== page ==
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Updated Jun 30, 2023, 11:40am EDT
security

Biden administration’s Iran envoy on leave over security clearance

BRENDAN SMIALOWSKI/AFP via Getty Images
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The Biden administration’s point man on Iran, Robert Malley, has been placed on official leave following the State Department’s revoking of his security clearance.

The State Department on Thursday officially announced that Malley was on leave, but without stating why. Spokesman Matthew Miller said Abram Paley has stepped in as interim special envoy.

Malley essentially disappeared from performing his most important duties more than a month ago, according to U.S. officials who spoke to Semafor, with the White House’s Middle East point man, Brett McGurk, stepping in on some of his responsibilities. McGurk led a recent U.S. mission to Oman to try and advance a new nuclear agreement with Iran, according to these officials, as well as seeking the release of Americans held in detention in Iran. (McGurk is married to a Semafor editor, who had no part in this story.)

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Malley’s status was further muddied in recent weeks by the fact that he continued to take part in some public events as the administration’s special envoy in which he officially spoke about President Biden’s policy on Iran.

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In a statement to a number of media outlets explaining his absence, Malley said, “I have been informed that my security clearance is under review. I have not been provided any further information, but I expect the investigation to be resolved favorably and soon. In the meantime, I am on leave,” he said. Axios was the first to publish Malley’s comments.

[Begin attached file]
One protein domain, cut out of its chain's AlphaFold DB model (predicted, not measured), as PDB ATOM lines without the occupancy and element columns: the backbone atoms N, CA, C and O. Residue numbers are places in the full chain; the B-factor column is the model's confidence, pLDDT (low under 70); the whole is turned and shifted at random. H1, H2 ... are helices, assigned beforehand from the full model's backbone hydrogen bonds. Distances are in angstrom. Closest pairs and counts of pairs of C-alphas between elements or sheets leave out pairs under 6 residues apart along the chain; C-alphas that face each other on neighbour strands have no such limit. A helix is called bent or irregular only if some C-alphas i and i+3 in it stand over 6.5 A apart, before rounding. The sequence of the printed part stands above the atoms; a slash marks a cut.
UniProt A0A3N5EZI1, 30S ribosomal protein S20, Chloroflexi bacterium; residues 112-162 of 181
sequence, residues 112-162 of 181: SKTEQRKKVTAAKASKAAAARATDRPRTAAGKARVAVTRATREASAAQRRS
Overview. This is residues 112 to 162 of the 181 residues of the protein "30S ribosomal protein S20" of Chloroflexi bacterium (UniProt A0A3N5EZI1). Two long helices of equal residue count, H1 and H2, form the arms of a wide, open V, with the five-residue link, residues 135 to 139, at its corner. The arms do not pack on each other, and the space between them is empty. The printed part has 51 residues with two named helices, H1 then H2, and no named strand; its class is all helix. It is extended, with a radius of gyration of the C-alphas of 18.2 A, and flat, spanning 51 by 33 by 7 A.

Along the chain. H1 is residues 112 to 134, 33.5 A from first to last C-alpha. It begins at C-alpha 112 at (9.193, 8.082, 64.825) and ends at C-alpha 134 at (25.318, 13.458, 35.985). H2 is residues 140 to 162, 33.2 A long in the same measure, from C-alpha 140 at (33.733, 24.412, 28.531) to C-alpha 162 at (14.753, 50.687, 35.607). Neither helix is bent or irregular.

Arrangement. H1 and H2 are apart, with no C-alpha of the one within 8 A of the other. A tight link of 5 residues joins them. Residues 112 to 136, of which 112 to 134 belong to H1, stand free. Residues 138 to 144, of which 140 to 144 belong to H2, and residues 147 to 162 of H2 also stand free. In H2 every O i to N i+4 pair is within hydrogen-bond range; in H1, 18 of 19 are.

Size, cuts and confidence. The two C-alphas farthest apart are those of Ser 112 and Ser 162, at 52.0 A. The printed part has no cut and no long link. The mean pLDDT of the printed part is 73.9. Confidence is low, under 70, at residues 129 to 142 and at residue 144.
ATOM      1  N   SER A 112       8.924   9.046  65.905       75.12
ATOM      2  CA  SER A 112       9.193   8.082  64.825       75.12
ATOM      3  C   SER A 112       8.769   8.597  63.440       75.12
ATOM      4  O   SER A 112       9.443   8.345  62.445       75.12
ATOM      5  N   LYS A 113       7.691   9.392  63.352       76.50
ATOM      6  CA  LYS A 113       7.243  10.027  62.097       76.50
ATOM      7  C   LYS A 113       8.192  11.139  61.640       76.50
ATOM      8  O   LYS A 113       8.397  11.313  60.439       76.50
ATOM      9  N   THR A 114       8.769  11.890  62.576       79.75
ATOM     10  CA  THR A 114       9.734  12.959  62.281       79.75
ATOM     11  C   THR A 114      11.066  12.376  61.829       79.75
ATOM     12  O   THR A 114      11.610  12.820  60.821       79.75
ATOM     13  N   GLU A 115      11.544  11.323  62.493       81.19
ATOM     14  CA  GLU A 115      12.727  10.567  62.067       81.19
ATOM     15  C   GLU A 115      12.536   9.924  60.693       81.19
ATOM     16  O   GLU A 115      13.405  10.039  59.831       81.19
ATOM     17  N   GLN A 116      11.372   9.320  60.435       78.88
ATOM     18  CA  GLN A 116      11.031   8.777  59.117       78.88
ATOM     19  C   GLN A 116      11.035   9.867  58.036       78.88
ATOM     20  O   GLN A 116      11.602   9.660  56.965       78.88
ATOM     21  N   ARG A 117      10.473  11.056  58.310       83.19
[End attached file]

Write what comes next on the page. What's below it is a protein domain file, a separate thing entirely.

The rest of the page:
One person briefed on Malley’s situation told Semafor the official was being investigated for the mishandling of classified information.

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Malley continued to engage in sensitive missions for the Biden administration as recently as April when he met with Iran’s envoy to the United Nations. These talks were focused on cooling tensions between Washington and Tehran after Iranian-backed militias killed an American contractor in Syria — resulting in retaliatory missile strikes from the Pentagon, these U.S. officials said.

Malley has been a lightning rod on Iran policy going back 15 years through both the Biden and Obama administrations. He was brought on to then-candidate Barack Obama’s 2008 presidential campaign as a Middle East advisor. But he was forced out due to his extensive contacts with members of Iran-allied Hezbollah and Hamas — both U.S. designated terrorist organizations — while conducting his academic and research work.

Malley, though, was rehabilitated during Obama’s second term when outreach to Tehran became a core foreign policy objective. Malley was one of a small number of U.S. officials who engaged in the direct negotiations with Iran that led to the 2015 nuclear agreement, called the JCPOA.

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Malley’s appointment as special envoy drew sharp criticism from many in the Iranian diaspora who believed he was too soft on Tehran. A senior Congressional staffer who works on Middle East issues told Semafor that Malley had alienated many on the Hill for what he said was the diplomat’s lack of forthrightness in describing the Biden administration’s dealings with Iran’s government. “So, now he will have to answer for that and this security clearance issue,” said the staffer.

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